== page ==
In this tutorial we’ll show you how to master the art of macro focusing and get to grips with depth of field to improve your spring pictures.
Macro photography can be technically demanding, often requiring specialist equipment and forensic attention to focusing, aperture and shutter speed.
Although it may be tempting to let the camera take care of everything in its point-and-shoot Close-up mode (indicated by the flower icon on the Mode dial), the results are unlikely to do justice to the subject of your picture.
Your DSLR sets a fairly wide aperture in order to blur the background, and chances are parts of the subject that are further away from the camera will also be blurred. The shutter speed is also set automatically in order to avoid camera shake.
If light levels are low and a fast shutter speed isn’t possible, then the camera may increase the ISO or activate the pop-up flash. Neither of which will give you a particularly high-quality image.
In order to capture consistently good close-ups of flowers and other macro subjects it’s far better to select Aperture Priority or Manual instead, for full control over the choice of aperture – which has a significant impact on the look and feel of a close-up shot – as well as enabling you to choose the optimum ISO and kill the flash.
Your choice of focusing and depth of field are also crucial if you intend to get the most from a macro lens and capture bags of fine detail.
Accurate focusing is obviously key, although it will be difficult for the camera’s autofocus system to find focus when working at distances of just a few centimetres. Even when it does lock on to the flower, it may choose the part that’s nearest the camera.
The trouble is that, when shooting macro photography, every millimetre of missed focus counts. There are a number of techniques that can help to solve this problem, such as switching the lens to manual focus and moving the flower towards or away from the lens.
Depth of field – how much of the image appears crisp from the foreground to the background – is another factor that makes a huge difference to the success of a flower photograph.
SEE MORE: A layman’s guide to depth of field
The size of the aperture, the distance the lens is focused at and even the size of the sensor inside the camera have an influence on the depth of field, but aperture is usually the aspect that we have most control over in macro photography. To maximise depth of field you’ll need to use a narrowish aperture.
We say ‘ish’ because ideally you shouldn’t select the narrowest aperture available on your lens, otherwise the picture will actually have less bite – stay somewhere between f/11 and f/22.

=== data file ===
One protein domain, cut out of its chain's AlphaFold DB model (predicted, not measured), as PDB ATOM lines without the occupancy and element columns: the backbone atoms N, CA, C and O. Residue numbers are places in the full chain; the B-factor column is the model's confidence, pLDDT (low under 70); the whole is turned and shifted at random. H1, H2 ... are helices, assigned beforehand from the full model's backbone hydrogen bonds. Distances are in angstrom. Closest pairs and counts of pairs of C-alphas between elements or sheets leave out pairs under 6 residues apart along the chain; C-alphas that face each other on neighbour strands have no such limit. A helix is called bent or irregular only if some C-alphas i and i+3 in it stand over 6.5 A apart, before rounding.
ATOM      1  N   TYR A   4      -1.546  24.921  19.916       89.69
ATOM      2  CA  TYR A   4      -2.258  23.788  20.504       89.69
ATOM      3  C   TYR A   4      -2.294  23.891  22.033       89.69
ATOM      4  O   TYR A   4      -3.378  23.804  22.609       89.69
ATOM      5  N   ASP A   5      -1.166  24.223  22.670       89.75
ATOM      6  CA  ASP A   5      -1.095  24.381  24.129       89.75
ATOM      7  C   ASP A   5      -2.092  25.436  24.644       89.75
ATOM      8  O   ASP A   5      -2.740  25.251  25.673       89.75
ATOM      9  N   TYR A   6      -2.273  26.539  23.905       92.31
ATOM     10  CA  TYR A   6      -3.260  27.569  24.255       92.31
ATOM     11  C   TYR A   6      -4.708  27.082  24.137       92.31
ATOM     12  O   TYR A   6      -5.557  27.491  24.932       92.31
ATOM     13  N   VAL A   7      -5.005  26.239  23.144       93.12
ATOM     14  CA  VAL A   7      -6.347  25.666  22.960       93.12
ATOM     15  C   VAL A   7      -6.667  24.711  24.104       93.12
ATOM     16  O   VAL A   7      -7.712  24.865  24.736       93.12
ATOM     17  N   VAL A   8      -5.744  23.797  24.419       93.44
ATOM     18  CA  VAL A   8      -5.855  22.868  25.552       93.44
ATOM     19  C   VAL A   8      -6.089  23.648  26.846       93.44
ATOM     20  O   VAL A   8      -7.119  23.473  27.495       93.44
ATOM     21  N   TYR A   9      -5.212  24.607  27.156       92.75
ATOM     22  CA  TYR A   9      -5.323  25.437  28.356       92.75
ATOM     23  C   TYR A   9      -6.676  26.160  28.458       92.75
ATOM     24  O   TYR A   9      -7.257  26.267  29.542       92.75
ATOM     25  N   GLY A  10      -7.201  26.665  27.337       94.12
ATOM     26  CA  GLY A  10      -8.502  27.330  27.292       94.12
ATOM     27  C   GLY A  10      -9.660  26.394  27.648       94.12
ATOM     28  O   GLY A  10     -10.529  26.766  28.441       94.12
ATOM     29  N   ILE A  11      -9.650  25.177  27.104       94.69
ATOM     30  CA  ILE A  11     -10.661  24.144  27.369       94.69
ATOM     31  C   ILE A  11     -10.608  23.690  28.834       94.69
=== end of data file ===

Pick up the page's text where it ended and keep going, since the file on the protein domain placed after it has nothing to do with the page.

At narrow apertures, the shutter speed can become too slow for handheld photography, so use a tripod for sharp, shake-free results.
Incidentally, don’t feel you need to routinely use narrow apertures when shooting flowers. Wider apertures such as f/2.8 and f/4 can produce softer, more atmospheric images, although you’ll need to take extra care when focusing.
Even with the camera firmly fixed to a tripod, don’t ignore the shutter speed, particularly if shooting outdoors. Tall-stemmed flowers and plants are particularly susceptible to the effects of the wind, and it only takes a breath of air for them to dance around.
Playback the image and zoom in to check the details; if there are signs of motion blur you’ll need to increase the shutter speed, and in order to do this you may have to sacrifice some depth of field by choosing a wider aperture.
Alternatively, choose a higher ISO setting – you should still be able to get excellent results at ISO1600. Also, try making the stem more stable by wiring it to a cane or fixing it in place with a metal coat hanger that’s been straightened out and forced into the ground. A remote release will enable you to time shots between breezes.
Macro photography can be a leisurely business, and there’s usually plenty of time to get the exposure correct in camera, rather than tinkering with it later in software. Use the histogram to help with this; take a test shot, play back the image and press the INFO button until the brightness histogram appears on screen.
You can also view a real-time histogram when shooting with Live View. Aim to ‘expose to the right’, so that the histogram is positioned towards the right of the graph without being ‘clipped’ at the edge.
To do this, you may need to use exposure compensation. For cameras with a rear Quick Control Dial, simply dab the shutter release to activate the metering and then rotate the dial left or right.
If your camera doesn’t have a rear dial, press the button marked ‘Av+/-’ and turn the Main dial. Take another test shot and review the results, making further adjustments if necessary.